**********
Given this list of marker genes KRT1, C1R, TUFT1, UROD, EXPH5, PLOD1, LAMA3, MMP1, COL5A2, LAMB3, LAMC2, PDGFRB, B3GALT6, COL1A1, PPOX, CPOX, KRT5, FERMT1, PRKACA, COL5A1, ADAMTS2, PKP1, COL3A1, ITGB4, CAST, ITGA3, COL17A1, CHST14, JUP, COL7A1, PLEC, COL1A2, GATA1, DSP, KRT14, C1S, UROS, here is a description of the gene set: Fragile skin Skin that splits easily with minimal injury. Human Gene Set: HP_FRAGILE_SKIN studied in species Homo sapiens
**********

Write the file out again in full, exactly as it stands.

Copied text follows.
Given this list of marker genes KRT1, C1R, TUFT1, UROD, EXPH5, PLOD1, LAMA3, MMP1, COL5A2, LAMB3, LAMC2, PDGFRB, B3GALT6, COL1A1, PPOX, CPOX, KRT5, FERMT1, PRKACA, COL5A1, ADAMTS2, PKP1, COL3A1, ITGB4, CAST, ITGA3, COL17A1, CHST14, JUP, COL7A1, PLEC, COL1A2, GATA1, DSP, KRT14, C1S, UROS, here is a description of the gene set: Fragile skin Skin that splits easily with minimal injury. Human Gene Set: HP_FRAGILE_SKIN studied in species Homo sapiens